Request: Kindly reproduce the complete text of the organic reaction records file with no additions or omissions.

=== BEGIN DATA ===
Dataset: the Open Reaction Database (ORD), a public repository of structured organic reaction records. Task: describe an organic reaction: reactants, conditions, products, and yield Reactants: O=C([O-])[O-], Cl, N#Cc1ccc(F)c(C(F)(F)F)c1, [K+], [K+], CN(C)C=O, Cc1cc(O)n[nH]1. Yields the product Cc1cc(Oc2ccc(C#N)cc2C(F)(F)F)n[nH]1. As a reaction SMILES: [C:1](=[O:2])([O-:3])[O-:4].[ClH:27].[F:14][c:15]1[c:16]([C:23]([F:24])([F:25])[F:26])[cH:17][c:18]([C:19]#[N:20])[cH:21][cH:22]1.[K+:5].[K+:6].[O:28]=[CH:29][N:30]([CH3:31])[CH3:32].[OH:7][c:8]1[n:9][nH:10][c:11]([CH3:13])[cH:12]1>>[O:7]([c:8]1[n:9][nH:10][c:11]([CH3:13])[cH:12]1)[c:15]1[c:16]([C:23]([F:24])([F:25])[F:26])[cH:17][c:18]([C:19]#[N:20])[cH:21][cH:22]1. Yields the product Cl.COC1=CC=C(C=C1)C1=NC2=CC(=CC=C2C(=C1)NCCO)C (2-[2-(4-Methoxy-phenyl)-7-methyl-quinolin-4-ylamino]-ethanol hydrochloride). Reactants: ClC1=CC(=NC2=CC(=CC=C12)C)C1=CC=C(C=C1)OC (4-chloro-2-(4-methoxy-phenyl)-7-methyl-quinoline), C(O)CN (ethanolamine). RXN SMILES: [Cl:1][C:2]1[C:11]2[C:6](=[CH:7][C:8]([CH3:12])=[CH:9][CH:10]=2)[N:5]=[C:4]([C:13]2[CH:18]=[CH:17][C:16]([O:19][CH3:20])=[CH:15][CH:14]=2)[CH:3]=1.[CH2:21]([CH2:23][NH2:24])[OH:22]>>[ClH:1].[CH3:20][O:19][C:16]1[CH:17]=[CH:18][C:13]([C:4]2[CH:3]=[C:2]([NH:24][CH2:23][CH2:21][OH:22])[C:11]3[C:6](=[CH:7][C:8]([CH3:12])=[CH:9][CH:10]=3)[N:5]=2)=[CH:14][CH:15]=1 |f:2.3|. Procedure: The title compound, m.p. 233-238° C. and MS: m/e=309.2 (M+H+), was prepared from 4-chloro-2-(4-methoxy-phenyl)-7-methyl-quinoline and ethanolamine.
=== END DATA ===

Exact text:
Dataset: the Open Reaction Database (ORD), a public repository of structured organic reaction records. Task: describe an organic reaction: reactants, conditions, products, and yield Reactants: O=C([O-])[O-], Cl, N#Cc1ccc(F)c(C(F)(F)F)c1, [K+], [K+], CN(C)C=O, Cc1cc(O)n[nH]1. Yields the product Cc1cc(Oc2ccc(C#N)cc2C(F)(F)F)n[nH]1. As a reaction SMILES: [C:1](=[O:2])([O-:3])[O-:4].[ClH:27].[F:14][c:15]1[c:16]([C:23]([F:24])([F:25])[F:26])[cH:17][c:18]([C:19]#[N:20])[cH:21][cH:22]1.[K+:5].[K+:6].[O:28]=[CH:29][N:30]([CH3:31])[CH3:32].[OH:7][c:8]1[n:9][nH:10][c:11]([CH3:13])[cH:12]1>>[O:7]([c:8]1[n:9][nH:10][c:11]([CH3:13])[cH:12]1)[c:15]1[c:16]([C:23]([F:24])([F:25])[F:26])[cH:17][c:18]([C:19]#[N:20])[cH:21][cH:22]1. Yields the product Cl.COC1=CC=C(C=C1)C1=NC2=CC(=CC=C2C(=C1)NCCO)C (2-[2-(4-Methoxy-phenyl)-7-methyl-quinolin-4-ylamino]-ethanol hydrochloride). Reactants: ClC1=CC(=NC2=CC(=CC=C12)C)C1=CC=C(C=C1)OC (4-chloro-2-(4-methoxy-phenyl)-7-methyl-quinoline), C(O)CN (ethanolamine). RXN SMILES: [Cl:1][C:2]1[C:11]2[C:6](=[CH:7][C:8]([CH3:12])=[CH:9][CH:10]=2)[N:5]=[C:4]([C:13]2[CH:18]=[CH:17][C:16]([O:19][CH3:20])=[CH:15][CH:14]=2)[CH:3]=1.[CH2:21]([CH2:23][NH2:24])[OH:22]>>[ClH:1].[CH3:20][O:19][C:16]1[CH:17]=[CH:18][C:13]([C:4]2[CH:3]=[C:2]([NH:24][CH2:23][CH2:21][OH:22])[C:11]3[C:6](=[CH:7][C:8]([CH3:12])=[CH:9][CH:10]=3)[N:5]=2)=[CH:14][CH:15]=1 |f:2.3|. Procedure: The title compound, m.p. 233-238° C. and MS: m/e=309.2 (M+H+), was prepared from 4-chloro-2-(4-methoxy-phenyl)-7-methyl-quinoline and ethanolamine.